Wednesday, June 22, 2016

Krassel District Ranger Anthony Botello Response Sugar Creek Road Inquiry

Anthony Botello,
Krassel District Ranger

Scott Amos

Good afternoon Scott,

Thank you for your question about the Sugar Creek Road.  I understand there is some confusion over the status of this road.  I have had lengthy discussions with Valley County Commissioners, Midas Gold and the BCYP Collaborative about the issues surrounding Sugar Creek, the unauthorized use and the deteriorating condition of the road.  Unfortunately you missed those discussions and our field trips up there to discuss solutions.

The road is not on our Motor Vehicle Use Map, therefore not open to general public use.  The best we can tell, the Sugar Creek Road hasn’t been open for general public use for over 15 years.  This is not a recent decision, and by this project, we are not closing this road, we are planning to do maintenance and restoration on the road to prevent impacts to Sugar Creek.   Sugar Creek is home to three ESA listed fish species and designated as critical habitat by the ESA.  Known unauthorized use of the road is having unacceptable impacts of listed fish and habitat.

Our Forest Service Travel Rule and Forest Plan allows special use of closed road for legal, outstanding rights (mineral, tribal, private land access, etc.) but even authorized use of the road cannot have impact on ESA listed species.  This road is not planned for decommissioning or other long term restoration at this point.  For legal and authorized access needs, the road will remain drivable with the exception of the ford crossing Sugar Creek after the restoration project. However, we are working with local land owners on the project, and access to Cinnabar can be made from the Thunder Mountain Road #375 which is open to the public.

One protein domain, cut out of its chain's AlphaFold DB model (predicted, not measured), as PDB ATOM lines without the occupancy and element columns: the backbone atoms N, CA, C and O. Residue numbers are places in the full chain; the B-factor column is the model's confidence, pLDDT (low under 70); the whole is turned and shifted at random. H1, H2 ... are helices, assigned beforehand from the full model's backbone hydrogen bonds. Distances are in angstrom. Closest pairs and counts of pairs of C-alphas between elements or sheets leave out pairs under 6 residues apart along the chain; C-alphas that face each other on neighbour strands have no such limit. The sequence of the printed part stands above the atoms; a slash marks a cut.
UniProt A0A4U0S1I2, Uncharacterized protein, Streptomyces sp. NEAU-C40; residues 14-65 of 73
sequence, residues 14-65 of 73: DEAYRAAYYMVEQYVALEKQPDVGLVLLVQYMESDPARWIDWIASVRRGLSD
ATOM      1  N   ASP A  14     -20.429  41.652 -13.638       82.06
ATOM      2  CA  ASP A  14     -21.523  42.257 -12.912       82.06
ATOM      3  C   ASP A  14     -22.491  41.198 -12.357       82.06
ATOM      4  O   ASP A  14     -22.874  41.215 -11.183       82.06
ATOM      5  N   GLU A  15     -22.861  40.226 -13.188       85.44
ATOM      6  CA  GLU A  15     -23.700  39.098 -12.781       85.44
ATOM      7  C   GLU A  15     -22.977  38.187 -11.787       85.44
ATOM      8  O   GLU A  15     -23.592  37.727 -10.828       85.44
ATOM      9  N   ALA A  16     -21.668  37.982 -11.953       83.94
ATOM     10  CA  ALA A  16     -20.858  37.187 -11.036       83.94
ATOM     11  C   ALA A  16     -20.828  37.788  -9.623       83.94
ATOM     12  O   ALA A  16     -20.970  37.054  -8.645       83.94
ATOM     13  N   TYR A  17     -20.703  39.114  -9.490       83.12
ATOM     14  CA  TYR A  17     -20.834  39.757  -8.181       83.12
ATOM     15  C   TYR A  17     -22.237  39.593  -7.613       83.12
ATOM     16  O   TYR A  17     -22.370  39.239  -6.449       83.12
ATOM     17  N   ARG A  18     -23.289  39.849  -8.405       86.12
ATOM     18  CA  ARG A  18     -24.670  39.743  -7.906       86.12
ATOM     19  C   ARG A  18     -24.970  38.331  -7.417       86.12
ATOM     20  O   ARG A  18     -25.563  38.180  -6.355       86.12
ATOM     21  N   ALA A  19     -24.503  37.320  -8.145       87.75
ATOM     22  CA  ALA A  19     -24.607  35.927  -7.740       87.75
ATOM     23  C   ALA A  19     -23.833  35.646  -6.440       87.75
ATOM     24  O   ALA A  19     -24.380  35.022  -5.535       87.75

The Sugar Creek road crosses multiple parcels of private land to which there is no public easement and Cinnabar is private property. 

Because of road counters put up last year, we know that there is a fair amount of unauthorized use on the road, and that Cinnabar seems to be the destination of some of that use.  Cinnabar is known to have elevated levels of mercury contamination, and EPA, the Forest Service and the landowners discourage use in the area due to known human health risks. As a part of this project we will reinforce our MVUM by installing barriers to prevent unauthorized use across the restored ford.

I understand there has been some confusing information about this project, and appreciate your seeking clarification.  I am also in receipt of your email of today asking if private citizens can build a bridge over Sugar Creek at the ford.  Please give me a call or lets set up a time when we can meet to discuss all of your questions.

Forest Service Shield
Anthony B. Botello
District Ranger
Forest Service
Krassel Ranger District
Payette National Forest,
p: 208-634-0601 
c: 208-634-9286 
f: 208-634-0634
500 N. Mission Street 
McCall, ID 83638 TwitterFacebook
Caring for the land and serving people

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